Understanding Food Allergies and Intolerances: What You Need to Know

In today's world, where food choices are as diverse as they are abundant, navigating the complexities of food allergies and intolerances has become an essential aspect of our daily lives. For millions globally, this isn't just about dietary preference but a necessary measure to avoid potentially life-threatening reactions. Whether dining out or shopping for groceries, understanding the nuances of food allergies and intolerances is paramount.

Food allergies occur when the body's immune system mistakenly identifies a harmless food protein as a threat, leading to reactions that can range from mild to severe. Common allergens include nuts, milk, eggs, and shellfish, among others. On the other hand, food intolerances, while generally less severe, can cause significant discomfort, with lactose and gluten being frequent culprits.

In the United Kingdom, recognising the critical need for consumers to make informed food choices, the Food Standards Agency (FSA) has set stringent guidelines for food businesses. These regulations ensure that allergen information is clearly provided, helping individuals with food allergies or intolerances steer clear of harmful ingredients. The Food Information Regulations (2014) and the Food Labelling Regulations (2014) are cornerstone policies requiring the disclosure of 14 specific allergens in both pre-packaged and non-packaged foods.

Food law identifies the following 14 allergens as the most potent and prevalent: 

  • celery 

  • cereals containing gluten (such as wheat, rye, barley and oats) 

  • crustaceans (such as prawns, crabs and lobsters) 

  • eggs 

  • fish 

  • lupin 

  • milk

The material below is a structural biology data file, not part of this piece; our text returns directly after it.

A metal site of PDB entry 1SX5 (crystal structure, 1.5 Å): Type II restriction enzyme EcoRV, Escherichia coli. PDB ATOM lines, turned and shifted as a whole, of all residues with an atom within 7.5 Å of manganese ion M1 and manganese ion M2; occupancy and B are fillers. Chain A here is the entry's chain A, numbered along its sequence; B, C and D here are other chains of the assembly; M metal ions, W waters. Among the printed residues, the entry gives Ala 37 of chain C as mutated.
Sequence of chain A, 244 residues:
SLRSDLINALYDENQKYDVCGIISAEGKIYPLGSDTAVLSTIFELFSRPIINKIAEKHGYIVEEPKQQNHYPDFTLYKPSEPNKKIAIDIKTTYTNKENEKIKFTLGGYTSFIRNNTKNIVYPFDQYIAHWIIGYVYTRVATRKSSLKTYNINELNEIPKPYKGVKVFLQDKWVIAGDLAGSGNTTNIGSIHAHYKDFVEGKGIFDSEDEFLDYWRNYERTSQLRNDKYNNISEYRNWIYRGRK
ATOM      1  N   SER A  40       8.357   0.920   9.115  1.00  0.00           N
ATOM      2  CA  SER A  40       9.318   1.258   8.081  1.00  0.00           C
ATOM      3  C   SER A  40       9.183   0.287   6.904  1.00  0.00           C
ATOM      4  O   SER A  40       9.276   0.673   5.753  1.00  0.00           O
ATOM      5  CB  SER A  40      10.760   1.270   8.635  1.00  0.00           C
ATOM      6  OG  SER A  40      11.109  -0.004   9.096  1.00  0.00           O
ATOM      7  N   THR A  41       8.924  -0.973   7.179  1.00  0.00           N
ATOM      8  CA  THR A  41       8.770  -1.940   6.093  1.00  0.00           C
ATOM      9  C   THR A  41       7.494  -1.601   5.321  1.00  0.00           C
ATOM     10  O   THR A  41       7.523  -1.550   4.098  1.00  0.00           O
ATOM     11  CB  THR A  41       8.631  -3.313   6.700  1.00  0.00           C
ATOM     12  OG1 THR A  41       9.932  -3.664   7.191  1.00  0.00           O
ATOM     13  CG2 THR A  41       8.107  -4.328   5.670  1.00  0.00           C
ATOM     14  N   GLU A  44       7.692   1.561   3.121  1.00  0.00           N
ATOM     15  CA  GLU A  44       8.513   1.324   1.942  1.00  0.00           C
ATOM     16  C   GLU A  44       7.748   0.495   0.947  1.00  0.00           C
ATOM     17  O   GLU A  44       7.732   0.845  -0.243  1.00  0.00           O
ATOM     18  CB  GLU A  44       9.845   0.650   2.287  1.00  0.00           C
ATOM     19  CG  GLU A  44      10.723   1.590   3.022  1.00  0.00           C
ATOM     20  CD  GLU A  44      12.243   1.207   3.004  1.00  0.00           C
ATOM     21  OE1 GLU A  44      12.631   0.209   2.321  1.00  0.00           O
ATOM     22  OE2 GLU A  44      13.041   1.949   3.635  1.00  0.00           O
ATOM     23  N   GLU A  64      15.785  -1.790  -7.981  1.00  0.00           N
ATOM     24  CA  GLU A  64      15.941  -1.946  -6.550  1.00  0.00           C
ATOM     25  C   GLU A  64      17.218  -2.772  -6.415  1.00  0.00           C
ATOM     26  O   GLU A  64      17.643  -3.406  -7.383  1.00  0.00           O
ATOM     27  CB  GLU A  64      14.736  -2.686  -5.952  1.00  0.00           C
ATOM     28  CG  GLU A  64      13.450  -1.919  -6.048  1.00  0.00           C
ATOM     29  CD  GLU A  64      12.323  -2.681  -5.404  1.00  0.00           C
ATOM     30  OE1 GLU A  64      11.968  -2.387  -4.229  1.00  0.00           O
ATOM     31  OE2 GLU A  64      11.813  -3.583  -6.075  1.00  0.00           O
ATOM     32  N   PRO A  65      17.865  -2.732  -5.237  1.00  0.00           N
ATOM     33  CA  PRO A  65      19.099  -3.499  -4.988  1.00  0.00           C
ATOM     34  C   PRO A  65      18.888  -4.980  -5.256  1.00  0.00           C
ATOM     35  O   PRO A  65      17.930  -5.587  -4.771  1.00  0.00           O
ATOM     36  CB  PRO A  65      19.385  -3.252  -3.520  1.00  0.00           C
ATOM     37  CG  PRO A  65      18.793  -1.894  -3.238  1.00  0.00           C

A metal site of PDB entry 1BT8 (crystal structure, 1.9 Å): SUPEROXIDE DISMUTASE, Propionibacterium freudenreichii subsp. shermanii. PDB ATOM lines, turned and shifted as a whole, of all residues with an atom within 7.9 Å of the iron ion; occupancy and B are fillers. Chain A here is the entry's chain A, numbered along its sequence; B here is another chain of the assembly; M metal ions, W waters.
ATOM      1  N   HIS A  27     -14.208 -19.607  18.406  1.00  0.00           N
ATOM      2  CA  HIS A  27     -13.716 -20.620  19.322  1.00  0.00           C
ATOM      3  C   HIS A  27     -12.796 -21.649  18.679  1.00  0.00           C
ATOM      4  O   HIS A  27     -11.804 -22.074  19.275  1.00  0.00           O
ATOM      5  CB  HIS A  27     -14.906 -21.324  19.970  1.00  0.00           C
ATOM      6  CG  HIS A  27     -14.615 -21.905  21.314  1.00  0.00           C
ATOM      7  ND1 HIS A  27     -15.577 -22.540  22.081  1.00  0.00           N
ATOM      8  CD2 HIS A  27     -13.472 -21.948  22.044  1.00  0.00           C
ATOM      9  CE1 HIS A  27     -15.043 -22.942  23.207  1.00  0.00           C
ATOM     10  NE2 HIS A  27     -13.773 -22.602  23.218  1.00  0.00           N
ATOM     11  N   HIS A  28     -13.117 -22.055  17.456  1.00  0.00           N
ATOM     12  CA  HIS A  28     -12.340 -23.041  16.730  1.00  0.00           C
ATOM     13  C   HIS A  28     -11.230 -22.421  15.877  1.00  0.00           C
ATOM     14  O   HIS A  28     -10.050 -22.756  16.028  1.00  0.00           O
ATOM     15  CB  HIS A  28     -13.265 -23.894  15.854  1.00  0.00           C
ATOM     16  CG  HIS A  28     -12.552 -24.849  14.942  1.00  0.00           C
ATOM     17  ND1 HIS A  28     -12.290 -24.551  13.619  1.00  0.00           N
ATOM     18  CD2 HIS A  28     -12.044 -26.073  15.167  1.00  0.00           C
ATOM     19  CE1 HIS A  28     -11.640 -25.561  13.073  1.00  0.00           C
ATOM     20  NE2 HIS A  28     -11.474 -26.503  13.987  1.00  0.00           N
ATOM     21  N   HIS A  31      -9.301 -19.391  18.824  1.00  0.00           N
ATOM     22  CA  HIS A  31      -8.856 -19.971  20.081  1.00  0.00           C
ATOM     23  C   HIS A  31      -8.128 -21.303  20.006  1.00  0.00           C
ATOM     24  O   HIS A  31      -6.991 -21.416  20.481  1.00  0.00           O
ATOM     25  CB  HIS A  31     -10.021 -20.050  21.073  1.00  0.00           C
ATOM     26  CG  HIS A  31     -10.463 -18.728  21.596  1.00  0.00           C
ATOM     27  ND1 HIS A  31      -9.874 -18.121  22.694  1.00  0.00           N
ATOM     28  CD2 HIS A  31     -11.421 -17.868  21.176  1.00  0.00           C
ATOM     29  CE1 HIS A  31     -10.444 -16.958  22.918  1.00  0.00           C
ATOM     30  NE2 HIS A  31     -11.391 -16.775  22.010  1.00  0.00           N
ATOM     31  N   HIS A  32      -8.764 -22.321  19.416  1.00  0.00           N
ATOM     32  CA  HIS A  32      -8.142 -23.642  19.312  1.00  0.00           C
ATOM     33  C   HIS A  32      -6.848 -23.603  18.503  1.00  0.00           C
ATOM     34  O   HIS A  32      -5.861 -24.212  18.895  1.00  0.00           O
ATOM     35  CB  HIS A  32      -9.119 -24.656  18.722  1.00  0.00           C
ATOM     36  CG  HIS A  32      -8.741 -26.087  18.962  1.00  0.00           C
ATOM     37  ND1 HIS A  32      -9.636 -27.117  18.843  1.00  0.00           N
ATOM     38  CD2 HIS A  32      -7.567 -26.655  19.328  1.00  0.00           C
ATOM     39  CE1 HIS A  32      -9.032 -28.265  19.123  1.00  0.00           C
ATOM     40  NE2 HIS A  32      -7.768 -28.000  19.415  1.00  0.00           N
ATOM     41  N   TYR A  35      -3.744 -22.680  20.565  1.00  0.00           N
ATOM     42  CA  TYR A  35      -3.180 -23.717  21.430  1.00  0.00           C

• molluscs (such as mussels and oysters) 

  • mustard 

  • peanuts 

  • sesame 

  • soybeans 

  • sulphur dioxide and sulphites (at a concentration of more than ten parts per million) 

  • tree nuts (such as almonds, hazelnuts, walnuts, brazil nuts, cashews, pecans, pistachios and macadamia nuts)

But what does this mean for you, the consumer? Simply put, these regulations are a lifeline for those affected by food allergies and intolerances, offering peace of mind in a landscape filled with dietary landmines. Here are a few key takeaways:

  • Always check labels: Whether you're allergic to peanuts or intolerant to gluten, always read food labels carefully. Look for the 14 allergens, which must be highlighted according to UK regulations.

  • Speak up when dining out: Don't hesitate to ask about allergen information when eating at restaurants or cafes. Staff should be knowledgeable or have access to the information you need.

  • Stay informed: Understanding the difference between allergies and intolerances can help you manage your condition more effectively. Education is your best defence.

As we navigate the complexities of our dietary needs, it's reassuring to know that regulations are in place to make our food choices safer. Whether you're someone with a food allergy or intolerance, or simply someone looking to be more informed about what's on your plate, the knowledge that you have the power to make safe, informed decisions is empowering. Let's continue to advocate for transparency and safety in our food industry, ensuring that everyone can enjoy their meals without fear.